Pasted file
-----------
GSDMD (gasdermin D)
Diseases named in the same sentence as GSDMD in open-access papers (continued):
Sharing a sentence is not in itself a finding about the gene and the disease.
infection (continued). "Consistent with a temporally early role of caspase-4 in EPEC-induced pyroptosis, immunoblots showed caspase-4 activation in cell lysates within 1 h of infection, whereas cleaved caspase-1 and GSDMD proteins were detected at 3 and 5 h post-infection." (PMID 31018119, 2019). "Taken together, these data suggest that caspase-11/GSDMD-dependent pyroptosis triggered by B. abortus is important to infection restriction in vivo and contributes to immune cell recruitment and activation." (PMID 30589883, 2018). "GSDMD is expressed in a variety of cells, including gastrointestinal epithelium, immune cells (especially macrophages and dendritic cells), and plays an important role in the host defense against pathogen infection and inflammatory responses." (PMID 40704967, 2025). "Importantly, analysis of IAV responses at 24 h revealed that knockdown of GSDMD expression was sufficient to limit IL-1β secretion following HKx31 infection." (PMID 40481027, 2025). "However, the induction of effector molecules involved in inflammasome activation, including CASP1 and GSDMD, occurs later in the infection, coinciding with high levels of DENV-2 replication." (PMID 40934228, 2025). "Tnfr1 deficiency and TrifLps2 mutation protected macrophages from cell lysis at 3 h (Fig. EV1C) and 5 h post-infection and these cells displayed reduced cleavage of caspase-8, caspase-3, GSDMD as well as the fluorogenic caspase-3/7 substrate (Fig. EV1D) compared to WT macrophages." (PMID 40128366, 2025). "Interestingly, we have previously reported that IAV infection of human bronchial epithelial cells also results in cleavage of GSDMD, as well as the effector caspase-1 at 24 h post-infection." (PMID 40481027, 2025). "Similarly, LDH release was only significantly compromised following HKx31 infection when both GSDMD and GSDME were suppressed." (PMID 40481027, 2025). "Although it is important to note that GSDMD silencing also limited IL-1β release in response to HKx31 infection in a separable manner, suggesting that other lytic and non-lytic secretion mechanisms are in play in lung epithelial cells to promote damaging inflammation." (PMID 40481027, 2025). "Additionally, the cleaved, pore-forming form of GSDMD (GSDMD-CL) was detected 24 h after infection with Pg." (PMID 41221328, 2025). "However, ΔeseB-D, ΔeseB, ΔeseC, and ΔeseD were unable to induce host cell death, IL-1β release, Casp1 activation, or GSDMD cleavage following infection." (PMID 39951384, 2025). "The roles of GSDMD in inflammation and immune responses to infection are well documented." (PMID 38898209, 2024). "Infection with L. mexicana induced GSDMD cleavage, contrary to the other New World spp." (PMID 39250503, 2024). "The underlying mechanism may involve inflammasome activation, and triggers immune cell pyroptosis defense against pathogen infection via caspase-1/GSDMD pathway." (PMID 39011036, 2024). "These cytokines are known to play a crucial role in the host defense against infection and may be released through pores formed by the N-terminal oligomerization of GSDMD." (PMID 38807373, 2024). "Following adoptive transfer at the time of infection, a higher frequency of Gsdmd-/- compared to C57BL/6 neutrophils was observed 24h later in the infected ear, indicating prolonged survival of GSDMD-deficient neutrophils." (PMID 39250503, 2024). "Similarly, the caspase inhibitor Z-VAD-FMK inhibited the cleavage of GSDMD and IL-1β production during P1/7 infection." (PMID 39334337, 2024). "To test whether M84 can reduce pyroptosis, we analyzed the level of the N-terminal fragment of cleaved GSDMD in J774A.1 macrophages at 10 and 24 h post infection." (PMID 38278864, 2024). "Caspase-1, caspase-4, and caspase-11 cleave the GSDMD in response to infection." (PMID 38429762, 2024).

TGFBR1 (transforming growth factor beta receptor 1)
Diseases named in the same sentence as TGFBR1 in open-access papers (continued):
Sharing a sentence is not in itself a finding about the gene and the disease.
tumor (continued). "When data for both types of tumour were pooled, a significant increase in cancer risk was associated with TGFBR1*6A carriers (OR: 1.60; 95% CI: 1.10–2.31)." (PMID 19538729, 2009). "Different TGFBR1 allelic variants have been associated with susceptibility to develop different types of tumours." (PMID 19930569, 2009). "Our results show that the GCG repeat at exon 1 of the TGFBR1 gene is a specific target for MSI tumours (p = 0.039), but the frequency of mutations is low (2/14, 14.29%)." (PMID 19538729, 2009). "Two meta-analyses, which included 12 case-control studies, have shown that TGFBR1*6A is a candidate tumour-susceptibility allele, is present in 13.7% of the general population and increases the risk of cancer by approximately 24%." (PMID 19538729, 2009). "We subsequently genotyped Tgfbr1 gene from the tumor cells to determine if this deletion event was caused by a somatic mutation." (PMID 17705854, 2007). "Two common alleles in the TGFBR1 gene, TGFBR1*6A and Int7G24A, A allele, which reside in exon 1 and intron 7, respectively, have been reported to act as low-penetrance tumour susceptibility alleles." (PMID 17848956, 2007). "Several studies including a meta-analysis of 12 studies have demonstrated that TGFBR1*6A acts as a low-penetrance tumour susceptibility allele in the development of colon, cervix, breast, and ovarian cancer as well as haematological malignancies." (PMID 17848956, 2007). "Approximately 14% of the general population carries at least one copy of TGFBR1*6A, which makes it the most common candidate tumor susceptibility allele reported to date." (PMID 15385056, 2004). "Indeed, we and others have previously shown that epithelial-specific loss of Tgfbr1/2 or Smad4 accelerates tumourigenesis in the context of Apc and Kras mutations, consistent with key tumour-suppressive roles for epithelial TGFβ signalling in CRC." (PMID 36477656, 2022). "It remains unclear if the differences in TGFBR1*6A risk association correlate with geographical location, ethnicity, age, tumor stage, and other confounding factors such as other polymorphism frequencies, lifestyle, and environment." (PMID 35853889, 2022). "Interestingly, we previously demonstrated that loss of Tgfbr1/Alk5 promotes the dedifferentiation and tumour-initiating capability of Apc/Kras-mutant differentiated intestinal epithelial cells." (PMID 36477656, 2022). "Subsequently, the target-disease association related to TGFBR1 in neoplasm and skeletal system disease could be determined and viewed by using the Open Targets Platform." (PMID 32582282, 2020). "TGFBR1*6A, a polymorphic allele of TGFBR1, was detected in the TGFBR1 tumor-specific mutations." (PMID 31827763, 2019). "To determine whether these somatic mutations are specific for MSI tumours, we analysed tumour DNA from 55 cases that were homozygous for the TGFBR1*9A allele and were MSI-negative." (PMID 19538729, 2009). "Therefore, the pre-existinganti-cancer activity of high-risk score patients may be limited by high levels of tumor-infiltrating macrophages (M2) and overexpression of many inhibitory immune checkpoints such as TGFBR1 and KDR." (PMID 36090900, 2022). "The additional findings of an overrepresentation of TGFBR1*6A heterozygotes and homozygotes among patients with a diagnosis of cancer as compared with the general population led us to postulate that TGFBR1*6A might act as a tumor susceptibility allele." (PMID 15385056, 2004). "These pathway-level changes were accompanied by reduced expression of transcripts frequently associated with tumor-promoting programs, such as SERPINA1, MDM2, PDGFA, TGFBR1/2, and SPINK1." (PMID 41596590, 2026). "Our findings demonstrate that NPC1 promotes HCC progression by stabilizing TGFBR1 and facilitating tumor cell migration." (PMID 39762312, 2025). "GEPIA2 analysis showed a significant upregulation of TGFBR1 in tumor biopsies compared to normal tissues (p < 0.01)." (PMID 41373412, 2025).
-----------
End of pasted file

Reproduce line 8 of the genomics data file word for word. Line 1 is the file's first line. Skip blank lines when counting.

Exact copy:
tumor (continued). "When data for both types of tumour were pooled, a significant increase in cancer risk was associated with TGFBR1*6A carriers (OR: 1.60; 95% CI: 1.10–2.31)." (PMID 19538729, 2009). "Different TGFBR1 allelic variants have been associated with susceptibility to develop different types of tumours." (PMID 19930569, 2009). "Our results show that the GCG repeat at exon 1 of the TGFBR1 gene is a specific target for MSI tumours (p = 0.039), but the frequency of mutations is low (2/14, 14.29%)." (PMID 19538729, 2009). "Two meta-analyses, which included 12 case-control studies, have shown that TGFBR1*6A is a candidate tumour-susceptibility allele, is present in 13.7% of the general population and increases the risk of cancer by approximately 24%." (PMID 19538729, 2009). "We subsequently genotyped Tgfbr1 gene from the tumor cells to determine if this deletion event was caused by a somatic mutation." (PMID 17705854, 2007). "Two common alleles in the TGFBR1 gene, TGFBR1*6A and Int7G24A, A allele, which reside in exon 1 and intron 7, respectively, have been reported to act as low-penetrance tumour susceptibility alleles." (PMID 17848956, 2007). "Several studies including a meta-analysis of 12 studies have demonstrated that TGFBR1*6A acts as a low-penetrance tumour susceptibility allele in the development of colon, cervix, breast, and ovarian cancer as well as haematological malignancies." (PMID 17848956, 2007). "Approximately 14% of the general population carries at least one copy of TGFBR1*6A, which makes it the most common candidate tumor susceptibility allele reported to date." (PMID 15385056, 2004). "Indeed, we and others have previously shown that epithelial-specific loss of Tgfbr1/2 or Smad4 accelerates tumourigenesis in the context of Apc and Kras mutations, consistent with key tumour-suppressive roles for epithelial TGFβ signalling in CRC." (PMID 36477656, 2022). "It remains unclear if the differences in TGFBR1*6A risk association correlate with geographical location, ethnicity, age, tumor stage, and other confounding factors such as other polymorphism frequencies, lifestyle, and environment." (PMID 35853889, 2022). "Interestingly, we previously demonstrated that loss of Tgfbr1/Alk5 promotes the dedifferentiation and tumour-initiating capability of Apc/Kras-mutant differentiated intestinal epithelial cells." (PMID 36477656, 2022). "Subsequently, the target-disease association related to TGFBR1 in neoplasm and skeletal system disease could be determined and viewed by using the Open Targets Platform." (PMID 32582282, 2020). "TGFBR1*6A, a polymorphic allele of TGFBR1, was detected in the TGFBR1 tumor-specific mutations." (PMID 31827763, 2019). "To determine whether these somatic mutations are specific for MSI tumours, we analysed tumour DNA from 55 cases that were homozygous for the TGFBR1*9A allele and were MSI-negative." (PMID 19538729, 2009). "Therefore, the pre-existinganti-cancer activity of high-risk score patients may be limited by high levels of tumor-infiltrating macrophages (M2) and overexpression of many inhibitory immune checkpoints such as TGFBR1 and KDR." (PMID 36090900, 2022). "The additional findings of an overrepresentation of TGFBR1*6A heterozygotes and homozygotes among patients with a diagnosis of cancer as compared with the general population led us to postulate that TGFBR1*6A might act as a tumor susceptibility allele." (PMID 15385056, 2004). "These pathway-level changes were accompanied by reduced expression of transcripts frequently associated with tumor-promoting programs, such as SERPINA1, MDM2, PDGFA, TGFBR1/2, and SPINK1." (PMID 41596590, 2026). "Our findings demonstrate that NPC1 promotes HCC progression by stabilizing TGFBR1 and facilitating tumor cell migration." (PMID 39762312, 2025). "GEPIA2 analysis showed a significant upregulation of TGFBR1 in tumor biopsies compared to normal tissues (p < 0.01)." (PMID 41373412, 2025).